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J Gen Virol. 2000 Nov;81(Pt 11):2697-705.

Entry of influenza viruses into cells is inhibited by a highly specific protein kinase C inhibitor.

Author information

  • 1Department of Microbiology & Immunology, C5141 Veterinary Medical Center, Cornell University, Ithaca, NY 14853, USA.

Abstract

Following binding to cell surface sialic acid, entry of influenza viruses into cells is mediated by endocytosis. Productive entry of influenza virus requires the low-pH environment of the late endosome for fusion and release of the virus into the cytoplasm and transport of the virus genome into the nucleus. We investigated novel mechanisms to inhibit influenza virus infection using highly specific inhibitors of protein kinase C. We found that one inhibitor, bisindolylmaleimide I, prevented replication of influenza A virus in a dose-dependent manner when added at the time of infection, but had little specific effect when added 2 h after infection had commenced. Virus yields dropped by more than 3 log units in the presence of micromolar levels of bisindolylmaleimide I. Influenza B virus replication was also inhibited by bisindolylmaleimide at micromolar concentrations. We carried out experiments to determine the point in infection that was blocked by bisindolylmaleimide I, and determined that entry of viral ribonucleoproteins (vRNPs) into the nucleus was prevented. Upon drug washout vRNP nuclear entry resumed, showing that bisindolylmaleimide I is reversible. Bisindolylmaleimide I did not affect virus binding and was apparently not acting as a weak base, because its effects were independent of the pH of the external growth medium. These experiments show that bisindolylmaleimide I blocks replication of different types of influenza virus in a dose-dependent and reversible manner, and that virus entry into the cell is inhibited.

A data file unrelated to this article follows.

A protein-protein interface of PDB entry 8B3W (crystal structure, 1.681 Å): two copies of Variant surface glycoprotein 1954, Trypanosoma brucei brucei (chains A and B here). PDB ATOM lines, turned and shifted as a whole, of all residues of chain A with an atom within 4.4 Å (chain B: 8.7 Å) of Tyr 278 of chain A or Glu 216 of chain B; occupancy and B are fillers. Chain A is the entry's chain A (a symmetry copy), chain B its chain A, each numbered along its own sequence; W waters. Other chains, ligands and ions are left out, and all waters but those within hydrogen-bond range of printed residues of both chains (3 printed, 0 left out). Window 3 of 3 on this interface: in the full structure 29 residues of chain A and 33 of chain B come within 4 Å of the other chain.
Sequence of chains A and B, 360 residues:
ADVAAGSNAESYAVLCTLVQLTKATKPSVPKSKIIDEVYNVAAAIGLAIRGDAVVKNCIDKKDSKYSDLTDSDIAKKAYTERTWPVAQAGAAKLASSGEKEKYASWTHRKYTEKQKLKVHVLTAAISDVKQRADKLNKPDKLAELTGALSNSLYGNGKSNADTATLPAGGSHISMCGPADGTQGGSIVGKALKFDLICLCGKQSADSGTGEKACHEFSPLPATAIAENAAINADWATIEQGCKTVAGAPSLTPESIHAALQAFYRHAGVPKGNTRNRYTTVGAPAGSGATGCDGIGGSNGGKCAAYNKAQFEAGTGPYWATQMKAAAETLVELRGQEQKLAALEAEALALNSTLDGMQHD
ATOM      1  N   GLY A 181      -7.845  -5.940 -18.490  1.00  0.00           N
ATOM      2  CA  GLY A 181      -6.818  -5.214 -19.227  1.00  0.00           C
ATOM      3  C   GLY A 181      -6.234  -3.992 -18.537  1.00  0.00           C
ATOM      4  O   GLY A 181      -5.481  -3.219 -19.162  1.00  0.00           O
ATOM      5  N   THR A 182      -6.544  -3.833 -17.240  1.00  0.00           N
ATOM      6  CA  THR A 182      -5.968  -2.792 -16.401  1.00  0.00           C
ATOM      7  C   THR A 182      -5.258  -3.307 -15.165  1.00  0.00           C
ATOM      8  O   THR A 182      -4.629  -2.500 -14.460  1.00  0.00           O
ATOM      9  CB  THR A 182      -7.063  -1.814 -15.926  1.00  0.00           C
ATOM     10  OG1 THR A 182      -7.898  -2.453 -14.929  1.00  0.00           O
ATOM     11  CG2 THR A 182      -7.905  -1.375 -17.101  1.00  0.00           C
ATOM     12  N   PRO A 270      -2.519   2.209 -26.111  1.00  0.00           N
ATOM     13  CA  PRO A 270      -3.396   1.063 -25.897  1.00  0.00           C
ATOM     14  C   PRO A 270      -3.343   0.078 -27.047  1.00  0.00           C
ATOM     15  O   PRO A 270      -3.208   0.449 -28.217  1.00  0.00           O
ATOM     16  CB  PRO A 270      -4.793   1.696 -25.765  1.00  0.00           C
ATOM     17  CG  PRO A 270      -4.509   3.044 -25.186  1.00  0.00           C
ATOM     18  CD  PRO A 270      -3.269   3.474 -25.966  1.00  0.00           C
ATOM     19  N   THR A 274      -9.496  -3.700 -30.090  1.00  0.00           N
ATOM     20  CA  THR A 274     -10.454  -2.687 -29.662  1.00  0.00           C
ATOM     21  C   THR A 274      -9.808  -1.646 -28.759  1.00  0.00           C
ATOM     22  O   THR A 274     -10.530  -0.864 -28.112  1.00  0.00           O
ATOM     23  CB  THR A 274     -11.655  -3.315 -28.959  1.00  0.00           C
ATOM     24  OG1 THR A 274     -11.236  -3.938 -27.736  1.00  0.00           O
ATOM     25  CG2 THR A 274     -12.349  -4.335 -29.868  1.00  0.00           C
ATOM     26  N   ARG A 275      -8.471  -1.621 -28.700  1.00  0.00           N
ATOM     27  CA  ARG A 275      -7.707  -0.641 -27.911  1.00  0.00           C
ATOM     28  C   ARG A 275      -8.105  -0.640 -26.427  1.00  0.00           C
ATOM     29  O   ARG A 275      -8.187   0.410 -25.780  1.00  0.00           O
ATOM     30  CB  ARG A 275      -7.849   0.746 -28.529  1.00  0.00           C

PMID:
11038382
[PubMed - indexed for MEDLINE]
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